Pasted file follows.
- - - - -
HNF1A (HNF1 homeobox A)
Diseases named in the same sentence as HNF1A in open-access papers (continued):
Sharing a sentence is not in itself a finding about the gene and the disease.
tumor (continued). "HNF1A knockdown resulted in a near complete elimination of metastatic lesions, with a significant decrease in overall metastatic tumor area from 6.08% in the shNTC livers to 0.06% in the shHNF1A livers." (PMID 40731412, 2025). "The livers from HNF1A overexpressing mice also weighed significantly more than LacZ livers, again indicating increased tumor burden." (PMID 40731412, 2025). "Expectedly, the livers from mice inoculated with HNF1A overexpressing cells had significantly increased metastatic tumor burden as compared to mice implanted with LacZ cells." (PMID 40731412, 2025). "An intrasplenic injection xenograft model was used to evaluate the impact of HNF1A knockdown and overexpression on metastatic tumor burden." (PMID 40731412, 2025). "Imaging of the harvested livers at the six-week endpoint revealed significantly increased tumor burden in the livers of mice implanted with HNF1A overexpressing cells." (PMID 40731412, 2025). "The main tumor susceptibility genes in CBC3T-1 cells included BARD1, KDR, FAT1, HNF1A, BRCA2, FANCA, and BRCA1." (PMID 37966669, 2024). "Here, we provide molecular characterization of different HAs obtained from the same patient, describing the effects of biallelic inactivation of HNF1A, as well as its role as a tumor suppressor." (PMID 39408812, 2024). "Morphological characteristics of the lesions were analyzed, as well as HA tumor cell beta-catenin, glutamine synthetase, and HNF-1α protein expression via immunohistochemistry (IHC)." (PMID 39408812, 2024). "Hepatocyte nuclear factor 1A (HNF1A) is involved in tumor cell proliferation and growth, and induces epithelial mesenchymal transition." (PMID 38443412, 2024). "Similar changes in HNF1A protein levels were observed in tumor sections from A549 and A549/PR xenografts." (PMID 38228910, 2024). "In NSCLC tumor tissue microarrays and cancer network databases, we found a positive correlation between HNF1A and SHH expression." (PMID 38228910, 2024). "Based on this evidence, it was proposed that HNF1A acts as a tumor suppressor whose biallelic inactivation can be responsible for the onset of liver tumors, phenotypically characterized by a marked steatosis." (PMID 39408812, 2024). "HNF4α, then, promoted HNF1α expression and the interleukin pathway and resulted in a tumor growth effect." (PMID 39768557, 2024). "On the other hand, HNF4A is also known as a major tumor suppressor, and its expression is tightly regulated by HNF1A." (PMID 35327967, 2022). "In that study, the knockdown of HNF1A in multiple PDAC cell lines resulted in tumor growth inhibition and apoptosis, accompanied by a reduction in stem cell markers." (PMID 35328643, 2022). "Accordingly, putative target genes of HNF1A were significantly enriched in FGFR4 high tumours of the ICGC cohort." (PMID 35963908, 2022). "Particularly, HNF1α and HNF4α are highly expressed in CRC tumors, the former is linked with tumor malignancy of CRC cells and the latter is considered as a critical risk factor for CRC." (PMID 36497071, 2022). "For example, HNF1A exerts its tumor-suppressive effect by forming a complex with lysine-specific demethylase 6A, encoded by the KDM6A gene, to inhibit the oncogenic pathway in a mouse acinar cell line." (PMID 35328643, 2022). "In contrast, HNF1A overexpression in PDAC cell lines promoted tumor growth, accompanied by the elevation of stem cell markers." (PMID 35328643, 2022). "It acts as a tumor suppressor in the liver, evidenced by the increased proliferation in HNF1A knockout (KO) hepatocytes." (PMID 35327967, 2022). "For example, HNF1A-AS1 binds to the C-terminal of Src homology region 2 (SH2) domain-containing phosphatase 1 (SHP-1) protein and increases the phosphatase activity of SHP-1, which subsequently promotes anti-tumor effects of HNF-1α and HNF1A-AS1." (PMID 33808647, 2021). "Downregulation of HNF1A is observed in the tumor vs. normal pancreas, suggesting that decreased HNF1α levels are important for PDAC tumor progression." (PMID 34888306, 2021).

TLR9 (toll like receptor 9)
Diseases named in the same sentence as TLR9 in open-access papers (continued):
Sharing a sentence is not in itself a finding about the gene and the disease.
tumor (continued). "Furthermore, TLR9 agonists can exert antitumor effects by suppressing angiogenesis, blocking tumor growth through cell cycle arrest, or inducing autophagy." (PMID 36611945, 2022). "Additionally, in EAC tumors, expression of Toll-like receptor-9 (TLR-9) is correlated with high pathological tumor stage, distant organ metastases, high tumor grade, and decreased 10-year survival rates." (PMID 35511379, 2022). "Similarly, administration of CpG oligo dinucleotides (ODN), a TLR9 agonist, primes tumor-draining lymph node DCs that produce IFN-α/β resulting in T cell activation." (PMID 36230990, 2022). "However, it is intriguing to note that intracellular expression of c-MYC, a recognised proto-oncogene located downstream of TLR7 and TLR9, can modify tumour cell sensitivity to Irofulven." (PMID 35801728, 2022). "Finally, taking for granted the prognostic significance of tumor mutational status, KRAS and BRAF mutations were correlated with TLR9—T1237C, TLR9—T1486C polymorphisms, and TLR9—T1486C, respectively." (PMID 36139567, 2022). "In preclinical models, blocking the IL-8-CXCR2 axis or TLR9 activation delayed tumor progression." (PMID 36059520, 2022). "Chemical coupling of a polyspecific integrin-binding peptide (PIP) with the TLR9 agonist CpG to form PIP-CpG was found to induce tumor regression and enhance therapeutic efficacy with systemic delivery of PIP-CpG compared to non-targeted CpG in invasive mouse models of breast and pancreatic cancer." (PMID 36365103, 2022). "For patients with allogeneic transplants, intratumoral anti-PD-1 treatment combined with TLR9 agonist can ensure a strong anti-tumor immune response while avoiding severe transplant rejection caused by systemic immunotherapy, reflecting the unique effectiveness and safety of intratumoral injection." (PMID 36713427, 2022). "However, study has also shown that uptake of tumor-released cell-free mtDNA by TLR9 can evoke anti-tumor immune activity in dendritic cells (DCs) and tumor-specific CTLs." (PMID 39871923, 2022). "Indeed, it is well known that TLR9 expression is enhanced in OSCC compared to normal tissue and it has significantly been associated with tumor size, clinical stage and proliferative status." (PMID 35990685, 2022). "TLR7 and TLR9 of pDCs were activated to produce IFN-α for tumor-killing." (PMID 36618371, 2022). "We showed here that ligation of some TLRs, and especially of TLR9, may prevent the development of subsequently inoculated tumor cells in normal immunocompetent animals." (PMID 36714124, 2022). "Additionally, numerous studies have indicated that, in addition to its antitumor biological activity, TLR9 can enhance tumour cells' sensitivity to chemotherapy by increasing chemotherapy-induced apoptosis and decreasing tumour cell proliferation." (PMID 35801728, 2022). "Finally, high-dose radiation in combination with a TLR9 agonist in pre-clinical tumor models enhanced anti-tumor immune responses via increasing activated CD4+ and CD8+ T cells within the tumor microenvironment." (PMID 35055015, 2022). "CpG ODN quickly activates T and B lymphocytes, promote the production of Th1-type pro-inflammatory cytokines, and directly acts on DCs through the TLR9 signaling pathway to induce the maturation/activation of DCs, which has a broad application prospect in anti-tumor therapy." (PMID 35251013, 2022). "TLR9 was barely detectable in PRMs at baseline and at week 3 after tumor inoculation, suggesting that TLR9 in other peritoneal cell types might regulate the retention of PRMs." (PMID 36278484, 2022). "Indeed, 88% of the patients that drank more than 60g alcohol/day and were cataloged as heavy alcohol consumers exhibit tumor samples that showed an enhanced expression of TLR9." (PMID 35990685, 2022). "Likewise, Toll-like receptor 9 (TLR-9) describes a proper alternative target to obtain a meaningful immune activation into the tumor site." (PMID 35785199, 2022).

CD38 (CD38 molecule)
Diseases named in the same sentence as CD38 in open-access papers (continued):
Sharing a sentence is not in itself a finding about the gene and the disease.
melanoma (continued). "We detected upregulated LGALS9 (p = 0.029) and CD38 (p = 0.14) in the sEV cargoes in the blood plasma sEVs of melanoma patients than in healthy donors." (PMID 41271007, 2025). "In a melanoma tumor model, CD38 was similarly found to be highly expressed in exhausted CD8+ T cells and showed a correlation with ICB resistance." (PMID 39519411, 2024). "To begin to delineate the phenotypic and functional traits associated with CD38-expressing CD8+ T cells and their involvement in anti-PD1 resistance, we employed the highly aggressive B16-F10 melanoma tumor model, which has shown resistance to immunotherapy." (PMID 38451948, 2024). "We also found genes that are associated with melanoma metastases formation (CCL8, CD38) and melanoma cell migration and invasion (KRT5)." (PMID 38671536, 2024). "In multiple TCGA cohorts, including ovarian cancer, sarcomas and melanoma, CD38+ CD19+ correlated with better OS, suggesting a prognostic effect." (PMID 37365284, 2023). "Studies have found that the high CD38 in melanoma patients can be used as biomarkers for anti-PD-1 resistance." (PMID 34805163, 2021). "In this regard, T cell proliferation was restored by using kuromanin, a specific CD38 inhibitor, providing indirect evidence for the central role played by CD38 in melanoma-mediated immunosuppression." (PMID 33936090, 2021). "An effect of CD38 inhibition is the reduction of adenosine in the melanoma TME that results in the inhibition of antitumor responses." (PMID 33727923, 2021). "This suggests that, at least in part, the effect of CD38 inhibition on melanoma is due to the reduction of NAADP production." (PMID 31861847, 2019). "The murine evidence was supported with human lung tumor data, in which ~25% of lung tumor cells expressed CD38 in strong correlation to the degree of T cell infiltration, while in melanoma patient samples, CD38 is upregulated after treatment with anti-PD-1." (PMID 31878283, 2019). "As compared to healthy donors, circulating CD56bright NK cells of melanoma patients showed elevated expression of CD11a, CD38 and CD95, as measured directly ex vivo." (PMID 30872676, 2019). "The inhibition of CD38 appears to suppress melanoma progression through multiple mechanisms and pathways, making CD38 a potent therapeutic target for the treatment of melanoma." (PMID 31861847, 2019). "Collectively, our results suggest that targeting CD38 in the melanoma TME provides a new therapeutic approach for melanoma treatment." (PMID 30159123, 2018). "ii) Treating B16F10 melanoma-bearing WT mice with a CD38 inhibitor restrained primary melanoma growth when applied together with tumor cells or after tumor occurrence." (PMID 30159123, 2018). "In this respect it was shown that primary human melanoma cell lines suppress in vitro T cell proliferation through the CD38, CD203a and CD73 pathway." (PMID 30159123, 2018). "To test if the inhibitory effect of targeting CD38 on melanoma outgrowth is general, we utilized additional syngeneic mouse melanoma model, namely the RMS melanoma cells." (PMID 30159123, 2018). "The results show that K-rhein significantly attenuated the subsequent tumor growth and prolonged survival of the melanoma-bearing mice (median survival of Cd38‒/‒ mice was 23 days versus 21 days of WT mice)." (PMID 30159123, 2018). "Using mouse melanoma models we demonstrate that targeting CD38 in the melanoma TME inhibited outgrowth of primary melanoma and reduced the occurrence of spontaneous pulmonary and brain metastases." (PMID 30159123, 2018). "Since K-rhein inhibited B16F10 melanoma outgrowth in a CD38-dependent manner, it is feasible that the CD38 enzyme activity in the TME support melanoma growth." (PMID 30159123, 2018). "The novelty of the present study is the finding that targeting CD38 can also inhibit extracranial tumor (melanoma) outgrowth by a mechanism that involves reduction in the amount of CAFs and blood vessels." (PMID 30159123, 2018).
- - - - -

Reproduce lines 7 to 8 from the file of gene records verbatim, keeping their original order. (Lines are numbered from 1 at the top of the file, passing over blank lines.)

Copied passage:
Sharing a sentence is not in itself a finding about the gene and the disease.
tumor (continued). "Furthermore, TLR9 agonists can exert antitumor effects by suppressing angiogenesis, blocking tumor growth through cell cycle arrest, or inducing autophagy." (PMID 36611945, 2022). "Additionally, in EAC tumors, expression of Toll-like receptor-9 (TLR-9) is correlated with high pathological tumor stage, distant organ metastases, high tumor grade, and decreased 10-year survival rates." (PMID 35511379, 2022). "Similarly, administration of CpG oligo dinucleotides (ODN), a TLR9 agonist, primes tumor-draining lymph node DCs that produce IFN-α/β resulting in T cell activation." (PMID 36230990, 2022). "However, it is intriguing to note that intracellular expression of c-MYC, a recognised proto-oncogene located downstream of TLR7 and TLR9, can modify tumour cell sensitivity to Irofulven." (PMID 35801728, 2022). "Finally, taking for granted the prognostic significance of tumor mutational status, KRAS and BRAF mutations were correlated with TLR9—T1237C, TLR9—T1486C polymorphisms, and TLR9—T1486C, respectively." (PMID 36139567, 2022). "In preclinical models, blocking the IL-8-CXCR2 axis or TLR9 activation delayed tumor progression." (PMID 36059520, 2022). "Chemical coupling of a polyspecific integrin-binding peptide (PIP) with the TLR9 agonist CpG to form PIP-CpG was found to induce tumor regression and enhance therapeutic efficacy with systemic delivery of PIP-CpG compared to non-targeted CpG in invasive mouse models of breast and pancreatic cancer." (PMID 36365103, 2022). "For patients with allogeneic transplants, intratumoral anti-PD-1 treatment combined with TLR9 agonist can ensure a strong anti-tumor immune response while avoiding severe transplant rejection caused by systemic immunotherapy, reflecting the unique effectiveness and safety of intratumoral injection." (PMID 36713427, 2022). "However, study has also shown that uptake of tumor-released cell-free mtDNA by TLR9 can evoke anti-tumor immune activity in dendritic cells (DCs) and tumor-specific CTLs." (PMID 39871923, 2022). "Indeed, it is well known that TLR9 expression is enhanced in OSCC compared to normal tissue and it has significantly been associated with tumor size, clinical stage and proliferative status." (PMID 35990685, 2022). "TLR7 and TLR9 of pDCs were activated to produce IFN-α for tumor-killing." (PMID 36618371, 2022). "We showed here that ligation of some TLRs, and especially of TLR9, may prevent the development of subsequently inoculated tumor cells in normal immunocompetent animals." (PMID 36714124, 2022). "Additionally, numerous studies have indicated that, in addition to its antitumor biological activity, TLR9 can enhance tumour cells' sensitivity to chemotherapy by increasing chemotherapy-induced apoptosis and decreasing tumour cell proliferation." (PMID 35801728, 2022). "Finally, high-dose radiation in combination with a TLR9 agonist in pre-clinical tumor models enhanced anti-tumor immune responses via increasing activated CD4+ and CD8+ T cells within the tumor microenvironment." (PMID 35055015, 2022). "CpG ODN quickly activates T and B lymphocytes, promote the production of Th1-type pro-inflammatory cytokines, and directly acts on DCs through the TLR9 signaling pathway to induce the maturation/activation of DCs, which has a broad application prospect in anti-tumor therapy." (PMID 35251013, 2022). "TLR9 was barely detectable in PRMs at baseline and at week 3 after tumor inoculation, suggesting that TLR9 in other peritoneal cell types might regulate the retention of PRMs." (PMID 36278484, 2022). "Indeed, 88% of the patients that drank more than 60g alcohol/day and were cataloged as heavy alcohol consumers exhibit tumor samples that showed an enhanced expression of TLR9." (PMID 35990685, 2022). "Likewise, Toll-like receptor 9 (TLR-9) describes a proper alternative target to obtain a meaningful immune activation into the tumor site." (PMID 35785199, 2022).